[These posts are based on my conversations over three days with my Balinese tour guide, W – when I quote him, I am not endorsing his views. Please excuse any factual inaccuracies and feel free to share your experiences or opinions in the comments section. I am happy to be corrected if I’ve understood something wrong.]
For some reason, I have come to think of the Hindu way of life as something unique to India – or the subcontinent, considering Nepal is right next door. Of course, I’ve known for years that large swathes of Southeast Asia were once Hindu – and I’m not thanking history textbooks from school for this knowledge, because most of India’s own colonial and exploratory past was in those days relegated to footnotes or minuscule paragraphs tucked away among detailed chapters on, mostly, the Guptas, the Mughals and the independence struggle. My knowledge of the practice of Hinduism outside India is pretty much negligible, and visiting Bali was quite an eye-opener in that sense. I had to learn to share Brahma and Saraswati, Vishnu and Lakshmi, Shiva and Parvati with a brand new country: I almost had to get to know these deities afresh, recognise the new physical forms that the Cholas or Raja Ravi Varma did not have much to do with.
That religion is very important to the Balinese is extremely evident at every step. There were two things common to most Hindu establishments we came across: one, offerings in little leaf trays left out at the doorstep, and two, the almost maniacal adoration for the Mahabharata dubbed in Bahasa on TV. Our Hindu tour guide, W, was most helpful while explaining things to us, quite amused at our eagerness to understand a culture which was so close to our own and still so mysterious.
“We have a ceremony for everything,” he said, as we drove past a few temples all decked up, yellow flags fluttering in the wind. Indeed, so they did, for most of the temples we passed seemed to be preparing for a ceremony or cleaning up after one. Every family home has a temple within its walls, explained W, pointing at the tiered structures rising out of the compounds. The Balinese obviously take their prayer very seriously, rising at dawn and allotting enough time throughout the day to their rituals. However, what impressed us most was that their faith wasn’t restricted to spending time in their sacred shrines.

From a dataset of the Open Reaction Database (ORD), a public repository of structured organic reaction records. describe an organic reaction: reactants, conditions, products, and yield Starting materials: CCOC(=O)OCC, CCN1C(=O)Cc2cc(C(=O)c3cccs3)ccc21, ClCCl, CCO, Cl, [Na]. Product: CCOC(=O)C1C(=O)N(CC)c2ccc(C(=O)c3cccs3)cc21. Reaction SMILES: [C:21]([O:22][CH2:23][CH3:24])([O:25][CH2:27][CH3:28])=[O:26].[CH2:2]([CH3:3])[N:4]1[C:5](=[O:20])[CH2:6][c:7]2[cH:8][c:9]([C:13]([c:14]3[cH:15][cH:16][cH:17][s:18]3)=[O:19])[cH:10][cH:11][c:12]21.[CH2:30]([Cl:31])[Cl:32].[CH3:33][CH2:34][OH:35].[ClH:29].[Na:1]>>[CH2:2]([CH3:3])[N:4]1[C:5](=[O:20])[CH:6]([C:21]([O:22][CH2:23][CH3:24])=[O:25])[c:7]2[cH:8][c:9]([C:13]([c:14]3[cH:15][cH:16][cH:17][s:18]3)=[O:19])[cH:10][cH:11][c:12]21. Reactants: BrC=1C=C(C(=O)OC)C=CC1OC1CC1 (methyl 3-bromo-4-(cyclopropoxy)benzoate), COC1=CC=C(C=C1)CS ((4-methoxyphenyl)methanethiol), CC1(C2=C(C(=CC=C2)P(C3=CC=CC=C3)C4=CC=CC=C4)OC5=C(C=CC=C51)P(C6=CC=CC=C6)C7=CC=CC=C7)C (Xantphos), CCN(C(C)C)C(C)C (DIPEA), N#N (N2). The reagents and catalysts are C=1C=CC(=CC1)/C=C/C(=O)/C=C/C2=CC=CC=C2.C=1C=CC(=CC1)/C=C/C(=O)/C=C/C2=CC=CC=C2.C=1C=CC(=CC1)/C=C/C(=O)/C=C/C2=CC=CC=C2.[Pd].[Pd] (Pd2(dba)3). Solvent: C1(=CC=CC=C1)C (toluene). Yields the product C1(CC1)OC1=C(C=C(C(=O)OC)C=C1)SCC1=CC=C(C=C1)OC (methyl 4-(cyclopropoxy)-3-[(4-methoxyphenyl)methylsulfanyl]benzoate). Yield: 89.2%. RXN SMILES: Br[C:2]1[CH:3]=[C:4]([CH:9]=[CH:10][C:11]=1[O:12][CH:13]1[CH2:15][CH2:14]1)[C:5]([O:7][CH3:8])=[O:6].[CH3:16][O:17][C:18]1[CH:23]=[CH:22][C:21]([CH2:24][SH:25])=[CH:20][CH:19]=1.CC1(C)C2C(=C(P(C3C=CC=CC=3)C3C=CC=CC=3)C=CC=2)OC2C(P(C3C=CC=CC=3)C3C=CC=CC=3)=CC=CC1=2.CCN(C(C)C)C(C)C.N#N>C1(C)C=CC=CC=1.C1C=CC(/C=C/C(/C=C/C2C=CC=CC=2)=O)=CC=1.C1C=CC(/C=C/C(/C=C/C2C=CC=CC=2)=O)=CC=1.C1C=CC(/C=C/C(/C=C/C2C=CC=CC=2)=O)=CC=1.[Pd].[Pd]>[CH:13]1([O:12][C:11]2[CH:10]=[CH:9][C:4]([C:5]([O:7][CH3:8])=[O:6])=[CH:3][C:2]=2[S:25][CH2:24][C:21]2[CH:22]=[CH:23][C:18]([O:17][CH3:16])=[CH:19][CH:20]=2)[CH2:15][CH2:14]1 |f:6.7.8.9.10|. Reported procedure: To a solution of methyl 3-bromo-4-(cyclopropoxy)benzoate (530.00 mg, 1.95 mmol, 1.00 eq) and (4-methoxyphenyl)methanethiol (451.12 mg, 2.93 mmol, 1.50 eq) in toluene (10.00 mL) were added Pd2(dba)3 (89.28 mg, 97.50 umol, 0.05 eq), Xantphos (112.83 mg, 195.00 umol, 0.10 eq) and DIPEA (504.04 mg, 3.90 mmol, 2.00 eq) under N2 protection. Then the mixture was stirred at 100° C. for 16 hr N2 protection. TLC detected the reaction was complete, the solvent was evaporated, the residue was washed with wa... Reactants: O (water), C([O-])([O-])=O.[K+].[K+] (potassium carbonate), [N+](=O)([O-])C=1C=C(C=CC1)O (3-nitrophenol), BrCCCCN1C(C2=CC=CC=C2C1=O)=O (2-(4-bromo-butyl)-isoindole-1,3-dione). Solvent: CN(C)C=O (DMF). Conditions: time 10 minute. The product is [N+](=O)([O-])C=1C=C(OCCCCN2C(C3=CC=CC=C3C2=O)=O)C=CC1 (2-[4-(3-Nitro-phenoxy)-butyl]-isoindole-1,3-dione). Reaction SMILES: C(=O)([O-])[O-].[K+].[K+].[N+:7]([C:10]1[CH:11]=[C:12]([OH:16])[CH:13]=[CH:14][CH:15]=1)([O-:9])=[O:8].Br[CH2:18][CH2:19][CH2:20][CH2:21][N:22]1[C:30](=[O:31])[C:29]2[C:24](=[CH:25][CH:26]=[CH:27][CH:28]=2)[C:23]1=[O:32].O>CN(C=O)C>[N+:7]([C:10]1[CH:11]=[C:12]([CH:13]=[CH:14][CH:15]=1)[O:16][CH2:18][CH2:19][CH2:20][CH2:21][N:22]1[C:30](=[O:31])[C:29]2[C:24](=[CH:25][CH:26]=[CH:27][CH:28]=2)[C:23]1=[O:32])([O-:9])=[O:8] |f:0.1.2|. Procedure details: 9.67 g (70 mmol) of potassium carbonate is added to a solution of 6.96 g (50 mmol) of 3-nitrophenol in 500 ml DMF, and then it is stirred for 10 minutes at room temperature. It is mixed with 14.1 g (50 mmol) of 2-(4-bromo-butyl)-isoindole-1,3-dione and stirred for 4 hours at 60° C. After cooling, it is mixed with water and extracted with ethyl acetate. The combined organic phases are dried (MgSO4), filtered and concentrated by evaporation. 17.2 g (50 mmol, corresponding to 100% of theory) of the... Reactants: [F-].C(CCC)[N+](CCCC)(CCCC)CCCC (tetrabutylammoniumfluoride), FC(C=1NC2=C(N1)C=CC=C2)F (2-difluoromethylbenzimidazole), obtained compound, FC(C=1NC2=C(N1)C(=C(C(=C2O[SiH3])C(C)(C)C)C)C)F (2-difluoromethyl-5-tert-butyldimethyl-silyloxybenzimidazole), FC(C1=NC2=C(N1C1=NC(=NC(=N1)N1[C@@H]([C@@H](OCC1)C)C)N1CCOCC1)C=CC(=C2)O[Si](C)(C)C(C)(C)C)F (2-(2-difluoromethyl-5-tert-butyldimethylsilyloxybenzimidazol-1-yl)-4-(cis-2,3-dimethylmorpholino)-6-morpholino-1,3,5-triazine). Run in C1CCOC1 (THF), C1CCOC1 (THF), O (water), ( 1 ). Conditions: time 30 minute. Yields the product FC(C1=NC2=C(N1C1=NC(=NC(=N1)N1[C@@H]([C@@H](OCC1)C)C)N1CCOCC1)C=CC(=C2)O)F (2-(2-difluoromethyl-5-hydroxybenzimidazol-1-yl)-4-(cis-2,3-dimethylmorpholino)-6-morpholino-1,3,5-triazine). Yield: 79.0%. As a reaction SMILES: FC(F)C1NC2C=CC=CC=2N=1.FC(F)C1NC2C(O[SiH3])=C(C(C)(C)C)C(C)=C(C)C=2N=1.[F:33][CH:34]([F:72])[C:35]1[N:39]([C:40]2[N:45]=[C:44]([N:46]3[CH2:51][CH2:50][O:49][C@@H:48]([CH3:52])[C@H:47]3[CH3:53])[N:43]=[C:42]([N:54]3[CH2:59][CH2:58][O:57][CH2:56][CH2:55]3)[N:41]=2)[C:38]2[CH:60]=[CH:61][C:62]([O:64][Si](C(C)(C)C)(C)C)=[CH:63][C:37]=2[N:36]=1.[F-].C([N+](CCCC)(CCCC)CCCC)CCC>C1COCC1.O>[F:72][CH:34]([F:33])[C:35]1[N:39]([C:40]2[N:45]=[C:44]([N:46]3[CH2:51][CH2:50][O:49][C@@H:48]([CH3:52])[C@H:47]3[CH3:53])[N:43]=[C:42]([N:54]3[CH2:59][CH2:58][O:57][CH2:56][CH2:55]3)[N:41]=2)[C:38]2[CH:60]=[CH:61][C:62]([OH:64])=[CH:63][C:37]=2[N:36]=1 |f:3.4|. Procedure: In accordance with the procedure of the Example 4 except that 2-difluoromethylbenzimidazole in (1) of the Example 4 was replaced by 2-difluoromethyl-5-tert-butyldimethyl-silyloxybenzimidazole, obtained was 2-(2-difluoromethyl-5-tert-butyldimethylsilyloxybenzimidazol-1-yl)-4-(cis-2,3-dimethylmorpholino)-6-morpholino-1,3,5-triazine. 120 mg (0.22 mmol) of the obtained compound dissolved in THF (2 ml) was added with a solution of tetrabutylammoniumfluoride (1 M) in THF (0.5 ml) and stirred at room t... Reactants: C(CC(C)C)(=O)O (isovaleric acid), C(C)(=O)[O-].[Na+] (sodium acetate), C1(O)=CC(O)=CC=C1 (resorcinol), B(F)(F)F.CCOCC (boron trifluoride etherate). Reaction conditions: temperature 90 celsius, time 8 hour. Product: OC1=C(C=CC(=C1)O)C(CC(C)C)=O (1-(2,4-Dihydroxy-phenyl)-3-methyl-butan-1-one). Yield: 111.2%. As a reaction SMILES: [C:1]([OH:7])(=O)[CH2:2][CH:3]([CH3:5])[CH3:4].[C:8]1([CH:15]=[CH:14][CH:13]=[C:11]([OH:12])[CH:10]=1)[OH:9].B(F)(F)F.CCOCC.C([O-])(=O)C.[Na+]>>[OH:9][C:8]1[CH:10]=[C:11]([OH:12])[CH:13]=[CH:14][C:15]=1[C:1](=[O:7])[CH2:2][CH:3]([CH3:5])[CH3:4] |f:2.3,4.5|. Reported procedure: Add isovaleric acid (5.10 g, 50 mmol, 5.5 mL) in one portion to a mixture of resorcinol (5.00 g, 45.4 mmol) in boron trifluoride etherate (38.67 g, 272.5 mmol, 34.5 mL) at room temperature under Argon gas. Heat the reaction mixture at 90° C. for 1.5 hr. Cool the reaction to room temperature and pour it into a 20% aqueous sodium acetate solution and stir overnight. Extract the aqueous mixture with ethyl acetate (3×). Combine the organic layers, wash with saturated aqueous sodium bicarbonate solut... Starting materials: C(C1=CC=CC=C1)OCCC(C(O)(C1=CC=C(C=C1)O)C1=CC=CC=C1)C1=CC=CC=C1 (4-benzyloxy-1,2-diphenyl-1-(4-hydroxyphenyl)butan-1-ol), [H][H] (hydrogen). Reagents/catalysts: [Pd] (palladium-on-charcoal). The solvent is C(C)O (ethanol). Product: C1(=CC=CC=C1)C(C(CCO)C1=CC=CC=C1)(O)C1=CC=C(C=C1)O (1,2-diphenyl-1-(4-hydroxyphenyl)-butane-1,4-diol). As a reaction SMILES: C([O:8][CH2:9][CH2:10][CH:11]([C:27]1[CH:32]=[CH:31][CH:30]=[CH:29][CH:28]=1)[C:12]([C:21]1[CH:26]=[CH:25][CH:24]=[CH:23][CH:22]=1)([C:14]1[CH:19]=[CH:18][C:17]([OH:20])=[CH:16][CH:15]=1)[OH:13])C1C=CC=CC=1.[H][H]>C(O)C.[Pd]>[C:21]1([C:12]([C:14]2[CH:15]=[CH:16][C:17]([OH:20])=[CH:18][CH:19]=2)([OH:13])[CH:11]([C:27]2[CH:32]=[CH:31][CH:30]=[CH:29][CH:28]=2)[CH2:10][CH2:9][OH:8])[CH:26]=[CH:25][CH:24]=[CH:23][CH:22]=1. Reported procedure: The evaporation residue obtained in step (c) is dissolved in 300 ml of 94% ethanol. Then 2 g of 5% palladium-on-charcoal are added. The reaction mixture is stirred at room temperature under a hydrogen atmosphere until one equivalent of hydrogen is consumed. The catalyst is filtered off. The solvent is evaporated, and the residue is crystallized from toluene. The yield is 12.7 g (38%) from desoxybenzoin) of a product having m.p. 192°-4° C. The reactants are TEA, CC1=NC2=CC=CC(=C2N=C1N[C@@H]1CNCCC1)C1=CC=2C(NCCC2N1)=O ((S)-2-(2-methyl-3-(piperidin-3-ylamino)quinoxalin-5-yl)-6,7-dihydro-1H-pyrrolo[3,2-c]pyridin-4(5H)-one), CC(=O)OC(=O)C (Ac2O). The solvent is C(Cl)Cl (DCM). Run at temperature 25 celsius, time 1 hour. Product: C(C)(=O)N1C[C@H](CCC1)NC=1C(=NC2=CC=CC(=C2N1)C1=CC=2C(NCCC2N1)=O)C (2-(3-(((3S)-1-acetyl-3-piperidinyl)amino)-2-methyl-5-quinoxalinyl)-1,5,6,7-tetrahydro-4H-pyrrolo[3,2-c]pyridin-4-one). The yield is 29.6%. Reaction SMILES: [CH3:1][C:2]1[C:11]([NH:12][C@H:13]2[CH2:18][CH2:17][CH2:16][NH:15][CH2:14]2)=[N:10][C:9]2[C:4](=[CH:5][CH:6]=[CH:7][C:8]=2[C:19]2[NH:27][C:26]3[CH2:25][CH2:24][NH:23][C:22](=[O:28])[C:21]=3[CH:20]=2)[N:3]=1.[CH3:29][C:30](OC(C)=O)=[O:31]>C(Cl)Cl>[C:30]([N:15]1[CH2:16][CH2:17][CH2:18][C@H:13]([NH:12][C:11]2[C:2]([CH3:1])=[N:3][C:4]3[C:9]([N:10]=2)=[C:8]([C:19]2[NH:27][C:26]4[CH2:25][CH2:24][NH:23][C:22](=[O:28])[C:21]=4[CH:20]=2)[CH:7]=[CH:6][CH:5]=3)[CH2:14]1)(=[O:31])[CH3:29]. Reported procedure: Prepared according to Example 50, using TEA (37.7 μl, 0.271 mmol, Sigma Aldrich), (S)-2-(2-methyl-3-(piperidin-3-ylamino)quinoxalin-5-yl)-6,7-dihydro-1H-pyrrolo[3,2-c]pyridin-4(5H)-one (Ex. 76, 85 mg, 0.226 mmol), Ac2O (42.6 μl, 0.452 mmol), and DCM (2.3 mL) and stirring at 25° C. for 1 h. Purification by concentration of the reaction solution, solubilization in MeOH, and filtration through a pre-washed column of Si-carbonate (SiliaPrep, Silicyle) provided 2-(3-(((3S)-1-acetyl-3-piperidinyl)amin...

Everywhere we went, we were greeted with smiles and gentle curiosity; Bali wasn’t opulent in the material sense, but there was enough happiness to share. When we remarked on this, our guide attributed it to the strong belief in karma and rebirth. This faith is so rigid among the Balinese that when a baby is born, the family visits an astrologer (of the tantric kind, as I understand) to find out who it was in its previous birth. They are also known to bury the placenta to ensure that the baby is reborn in the same family. I have never known what to make of rebirth, explaining it to myself in simple terms as the transfer of energy from one body to another, and I’m not quite sure how the Balinese explain the idea – but as a means to keep people on the straight and narrow, it seems to be a very useful concept. The Balinese greeting, Om Swasti Astu, translates to “May God bless you always”, perhaps in this birth and the next?
W was rather conservative about religion and evidently held it very close to his heart. When I asked him what he thought of the influx of tourists in Bali, he pointed out that though it was useful for the economy and for creating jobs, it affected local culture. “Our youngsters are getting increasingly influenced by Western culture,” – a common refrain in India as well – “and the focus on tourism is also affecting local architecture. The new buildings are boring and don’t use traditional elements much.”
The Hindus of Bali have suffered much, says W. As the years continue to go by, these memories remain fresh in their minds, and perhaps make them cling to their faith more vigorously than ever before. What is quite astonishing is that the Indonesian form of Hinduism seems to have changed little since it first arrived on the islands, and maybe owes its continued purity as much to external factors as to the determination of its people to keep it intact.